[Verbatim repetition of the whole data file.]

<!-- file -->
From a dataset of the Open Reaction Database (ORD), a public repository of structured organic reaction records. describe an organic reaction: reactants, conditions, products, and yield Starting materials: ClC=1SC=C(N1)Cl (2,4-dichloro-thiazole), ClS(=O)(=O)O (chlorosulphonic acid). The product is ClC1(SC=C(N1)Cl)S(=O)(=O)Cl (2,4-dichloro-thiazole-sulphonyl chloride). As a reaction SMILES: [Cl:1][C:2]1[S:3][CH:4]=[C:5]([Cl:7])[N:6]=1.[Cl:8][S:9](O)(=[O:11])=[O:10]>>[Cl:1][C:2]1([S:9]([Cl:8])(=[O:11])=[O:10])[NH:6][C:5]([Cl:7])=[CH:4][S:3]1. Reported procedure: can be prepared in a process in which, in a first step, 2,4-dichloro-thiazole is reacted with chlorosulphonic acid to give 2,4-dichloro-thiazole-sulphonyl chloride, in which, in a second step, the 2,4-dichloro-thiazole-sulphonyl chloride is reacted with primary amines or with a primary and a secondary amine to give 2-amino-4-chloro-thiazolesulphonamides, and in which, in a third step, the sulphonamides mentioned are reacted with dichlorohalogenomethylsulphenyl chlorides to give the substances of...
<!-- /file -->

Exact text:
From a dataset of the Open Reaction Database (ORD), a public repository of structured organic reaction records. describe an organic reaction: reactants, conditions, products, and yield Starting materials: ClC=1SC=C(N1)Cl (2,4-dichloro-thiazole), ClS(=O)(=O)O (chlorosulphonic acid). The product is ClC1(SC=C(N1)Cl)S(=O)(=O)Cl (2,4-dichloro-thiazole-sulphonyl chloride). As a reaction SMILES: [Cl:1][C:2]1[S:3][CH:4]=[C:5]([Cl:7])[N:6]=1.[Cl:8][S:9](O)(=[O:11])=[O:10]>>[Cl:1][C:2]1([S:9]([Cl:8])(=[O:11])=[O:10])[NH:6][C:5]([Cl:7])=[CH:4][S:3]1. Reported procedure: can be prepared in a process in which, in a first step, 2,4-dichloro-thiazole is reacted with chlorosulphonic acid to give 2,4-dichloro-thiazole-sulphonyl chloride, in which, in a second step, the 2,4-dichloro-thiazole-sulphonyl chloride is reacted with primary amines or with a primary and a secondary amine to give 2-amino-4-chloro-thiazolesulphonamides, and in which, in a third step, the sulphonamides mentioned are reacted with dichlorohalogenomethylsulphenyl chlorides to give the substances of...